First edition: Sense and SensibilityText by Janet Johnstone, former Volunteer Stewards Manager at Jane Austen's House
Jane Austen began writing Sense and Sensibility in 1797. It may have been based on an earlier story called Elinor & Marianne which was written in letter form. There are no manuscripts for either story so it is difficult to tell how much of Elinor and Marianne went into Sense and Sensibility. We can at least be sure that it centred on two sisters with contrasting characters.
When Jane Austen returned to Elinor and Marianne at a later date she decided that the letter form did not suit her purposes well enough and changed to direct narrative. This required fundamental reconstructing and rewriting. It was at this time she changed the title to Sense and Sensibility.
Jane Austen moved to Chawton in 1809. This offered her a settled environment in which to return to her writing. The first novel she returned to was Sense and Sensibility. It has been suggested that Barton Cottage in the novel is modelled on the layout of rooms on the ground floor of Jane’s new home.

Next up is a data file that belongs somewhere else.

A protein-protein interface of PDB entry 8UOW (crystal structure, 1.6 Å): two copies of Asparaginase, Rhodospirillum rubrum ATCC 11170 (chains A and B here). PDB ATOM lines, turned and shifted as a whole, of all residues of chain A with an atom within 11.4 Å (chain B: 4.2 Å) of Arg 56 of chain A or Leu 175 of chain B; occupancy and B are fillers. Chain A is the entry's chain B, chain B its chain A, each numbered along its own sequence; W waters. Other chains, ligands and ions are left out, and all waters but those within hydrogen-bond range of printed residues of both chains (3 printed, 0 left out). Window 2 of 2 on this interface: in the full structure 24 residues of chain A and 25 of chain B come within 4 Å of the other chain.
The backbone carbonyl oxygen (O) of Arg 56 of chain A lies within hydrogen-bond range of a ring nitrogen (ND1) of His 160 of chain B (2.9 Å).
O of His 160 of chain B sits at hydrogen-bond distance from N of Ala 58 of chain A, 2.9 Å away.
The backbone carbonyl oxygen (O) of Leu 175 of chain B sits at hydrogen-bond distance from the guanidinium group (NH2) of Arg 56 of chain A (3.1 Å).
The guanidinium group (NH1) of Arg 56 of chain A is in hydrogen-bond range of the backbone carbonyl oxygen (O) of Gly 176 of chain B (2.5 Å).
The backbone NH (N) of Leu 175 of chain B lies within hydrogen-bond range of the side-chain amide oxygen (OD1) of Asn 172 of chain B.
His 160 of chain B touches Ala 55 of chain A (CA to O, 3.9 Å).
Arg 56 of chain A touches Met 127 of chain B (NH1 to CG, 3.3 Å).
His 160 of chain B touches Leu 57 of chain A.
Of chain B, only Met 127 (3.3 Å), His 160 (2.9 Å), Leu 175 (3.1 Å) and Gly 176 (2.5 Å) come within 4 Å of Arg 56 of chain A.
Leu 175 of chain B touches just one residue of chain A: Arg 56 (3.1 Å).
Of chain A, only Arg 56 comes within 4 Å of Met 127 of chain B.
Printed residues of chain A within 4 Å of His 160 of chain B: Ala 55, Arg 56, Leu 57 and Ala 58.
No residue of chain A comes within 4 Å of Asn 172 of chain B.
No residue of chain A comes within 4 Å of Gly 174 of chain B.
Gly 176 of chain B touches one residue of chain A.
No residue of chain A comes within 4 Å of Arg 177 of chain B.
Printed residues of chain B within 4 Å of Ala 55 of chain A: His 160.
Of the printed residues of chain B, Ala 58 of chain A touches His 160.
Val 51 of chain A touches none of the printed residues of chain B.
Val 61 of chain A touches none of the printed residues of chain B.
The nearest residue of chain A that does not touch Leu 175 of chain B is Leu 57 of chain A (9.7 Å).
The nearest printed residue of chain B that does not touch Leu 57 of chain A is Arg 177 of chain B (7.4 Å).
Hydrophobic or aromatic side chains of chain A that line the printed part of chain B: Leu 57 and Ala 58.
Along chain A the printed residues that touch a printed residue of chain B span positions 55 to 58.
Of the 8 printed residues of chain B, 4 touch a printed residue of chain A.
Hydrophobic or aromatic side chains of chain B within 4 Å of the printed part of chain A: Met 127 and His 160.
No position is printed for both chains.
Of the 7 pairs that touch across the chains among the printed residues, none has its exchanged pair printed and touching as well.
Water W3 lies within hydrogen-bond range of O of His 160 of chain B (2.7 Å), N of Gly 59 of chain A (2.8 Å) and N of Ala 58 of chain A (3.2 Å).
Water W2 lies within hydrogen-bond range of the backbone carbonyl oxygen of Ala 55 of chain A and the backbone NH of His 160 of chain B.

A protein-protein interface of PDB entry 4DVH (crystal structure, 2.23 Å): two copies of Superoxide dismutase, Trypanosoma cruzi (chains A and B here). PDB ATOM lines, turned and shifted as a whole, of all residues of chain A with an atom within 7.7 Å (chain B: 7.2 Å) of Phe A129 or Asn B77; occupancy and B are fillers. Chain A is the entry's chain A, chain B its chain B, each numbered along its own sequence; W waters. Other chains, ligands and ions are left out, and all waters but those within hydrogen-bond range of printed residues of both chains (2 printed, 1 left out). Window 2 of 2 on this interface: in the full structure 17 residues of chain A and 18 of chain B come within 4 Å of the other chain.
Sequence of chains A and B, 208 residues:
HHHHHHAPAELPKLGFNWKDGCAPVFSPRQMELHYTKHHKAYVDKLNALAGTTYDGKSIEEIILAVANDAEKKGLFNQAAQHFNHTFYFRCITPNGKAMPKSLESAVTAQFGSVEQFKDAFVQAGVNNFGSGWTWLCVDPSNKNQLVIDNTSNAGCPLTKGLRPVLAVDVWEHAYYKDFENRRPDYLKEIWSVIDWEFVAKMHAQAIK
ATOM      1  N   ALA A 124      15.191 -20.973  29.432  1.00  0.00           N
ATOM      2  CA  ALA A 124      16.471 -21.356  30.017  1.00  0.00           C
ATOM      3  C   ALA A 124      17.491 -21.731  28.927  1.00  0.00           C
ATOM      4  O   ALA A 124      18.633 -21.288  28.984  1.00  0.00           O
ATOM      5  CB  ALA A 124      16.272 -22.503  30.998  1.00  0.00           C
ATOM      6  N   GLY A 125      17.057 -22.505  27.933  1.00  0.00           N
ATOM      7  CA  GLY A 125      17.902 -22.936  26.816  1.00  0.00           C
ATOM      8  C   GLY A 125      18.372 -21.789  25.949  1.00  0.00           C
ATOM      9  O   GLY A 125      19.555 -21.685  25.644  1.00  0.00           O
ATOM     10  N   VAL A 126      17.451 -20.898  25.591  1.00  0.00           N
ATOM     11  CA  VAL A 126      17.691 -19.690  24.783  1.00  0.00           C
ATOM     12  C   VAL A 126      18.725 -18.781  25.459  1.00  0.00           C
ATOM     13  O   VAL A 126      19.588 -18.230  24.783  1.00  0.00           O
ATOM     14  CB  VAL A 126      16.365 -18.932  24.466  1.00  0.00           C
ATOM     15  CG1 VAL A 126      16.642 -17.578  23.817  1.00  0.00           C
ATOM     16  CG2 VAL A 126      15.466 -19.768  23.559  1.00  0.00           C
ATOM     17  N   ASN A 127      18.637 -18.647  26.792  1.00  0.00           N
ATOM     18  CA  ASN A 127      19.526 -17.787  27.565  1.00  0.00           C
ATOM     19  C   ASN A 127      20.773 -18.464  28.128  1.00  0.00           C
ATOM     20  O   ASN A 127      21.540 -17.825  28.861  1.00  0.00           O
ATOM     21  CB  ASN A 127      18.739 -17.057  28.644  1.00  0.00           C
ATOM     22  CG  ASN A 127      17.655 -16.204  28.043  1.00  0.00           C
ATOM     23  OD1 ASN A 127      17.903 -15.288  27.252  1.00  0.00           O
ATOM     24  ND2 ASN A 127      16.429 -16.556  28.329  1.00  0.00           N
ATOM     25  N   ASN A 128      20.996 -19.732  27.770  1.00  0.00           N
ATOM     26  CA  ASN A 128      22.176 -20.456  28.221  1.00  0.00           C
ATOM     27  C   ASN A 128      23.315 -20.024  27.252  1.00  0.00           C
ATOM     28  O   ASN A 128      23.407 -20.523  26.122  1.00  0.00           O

Henry Austen‘s military connections led him to approach Thomas Egerton, a military publisher. He agreed to publish Sense and Sensibility on commission (at the author’s expense). This way Jane Austen kept the copyright.
On 31st October 1811 in the Morning Chronicle, the book was first advertised as a new novel by ‘A Lady’. The first edition was sold in board (like the copy the Museum has) and was then bound to match the purchasers’ library style.
Our copy was purchased at Sotheby’s auction by Mr T Edward Carpenter, who bought the cottage in 1948 in memory of his son who was killed in action in 1944 and for all lovers of Jane Austen. The book went into the Museum collection and was bequeathed to the Trust on Mr Carpenter’s death in 1969.